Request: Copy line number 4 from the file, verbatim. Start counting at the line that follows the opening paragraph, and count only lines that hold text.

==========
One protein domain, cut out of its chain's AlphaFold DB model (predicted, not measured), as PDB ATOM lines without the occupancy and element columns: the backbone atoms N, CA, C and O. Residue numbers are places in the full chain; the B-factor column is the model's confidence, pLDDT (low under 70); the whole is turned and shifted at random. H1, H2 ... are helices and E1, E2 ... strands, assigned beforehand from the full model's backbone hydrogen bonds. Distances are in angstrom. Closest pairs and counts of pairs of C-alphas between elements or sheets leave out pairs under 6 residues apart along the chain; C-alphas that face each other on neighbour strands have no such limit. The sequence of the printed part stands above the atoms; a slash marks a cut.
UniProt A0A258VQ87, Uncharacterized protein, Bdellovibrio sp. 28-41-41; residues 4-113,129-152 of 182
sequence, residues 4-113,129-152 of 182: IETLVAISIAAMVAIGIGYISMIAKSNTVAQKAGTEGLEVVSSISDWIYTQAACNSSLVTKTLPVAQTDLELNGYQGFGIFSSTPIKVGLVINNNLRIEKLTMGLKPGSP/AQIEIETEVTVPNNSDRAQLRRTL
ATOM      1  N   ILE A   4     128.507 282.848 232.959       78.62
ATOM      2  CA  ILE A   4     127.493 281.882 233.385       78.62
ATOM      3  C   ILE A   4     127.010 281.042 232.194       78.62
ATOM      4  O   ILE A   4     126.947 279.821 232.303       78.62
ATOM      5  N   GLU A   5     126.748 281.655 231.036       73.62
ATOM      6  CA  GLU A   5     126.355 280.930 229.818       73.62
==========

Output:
ATOM      2  CA  ILE A   4     127.493 281.882 233.385       78.62